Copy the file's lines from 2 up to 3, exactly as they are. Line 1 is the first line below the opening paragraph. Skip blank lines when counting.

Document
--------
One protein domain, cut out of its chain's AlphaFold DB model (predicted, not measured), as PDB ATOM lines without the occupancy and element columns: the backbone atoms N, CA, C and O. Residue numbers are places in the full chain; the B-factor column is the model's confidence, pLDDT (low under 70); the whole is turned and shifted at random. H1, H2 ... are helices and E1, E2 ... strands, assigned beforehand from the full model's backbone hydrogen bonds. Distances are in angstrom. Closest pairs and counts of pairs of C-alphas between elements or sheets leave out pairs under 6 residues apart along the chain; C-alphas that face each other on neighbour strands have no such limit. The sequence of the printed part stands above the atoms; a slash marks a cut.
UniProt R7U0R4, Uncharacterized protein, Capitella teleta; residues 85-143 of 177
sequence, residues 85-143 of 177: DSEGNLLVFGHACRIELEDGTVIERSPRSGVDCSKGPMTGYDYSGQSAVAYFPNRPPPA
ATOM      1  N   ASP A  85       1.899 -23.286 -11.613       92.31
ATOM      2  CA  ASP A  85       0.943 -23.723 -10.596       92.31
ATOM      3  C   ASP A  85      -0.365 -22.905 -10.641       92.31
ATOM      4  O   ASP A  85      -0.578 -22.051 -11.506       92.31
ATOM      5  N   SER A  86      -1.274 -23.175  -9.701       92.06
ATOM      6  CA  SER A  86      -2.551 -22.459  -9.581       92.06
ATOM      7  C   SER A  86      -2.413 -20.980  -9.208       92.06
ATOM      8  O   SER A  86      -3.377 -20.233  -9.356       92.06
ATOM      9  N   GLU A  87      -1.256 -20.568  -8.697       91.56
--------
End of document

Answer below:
sequence, residues 85-143 of 177: DSEGNLLVFGHACRIELEDGTVIERSPRSGVDCSKGPMTGYDYSGQSAVAYFPNRPPPA
ATOM      1  N   ASP A  85       1.899 -23.286 -11.613       92.31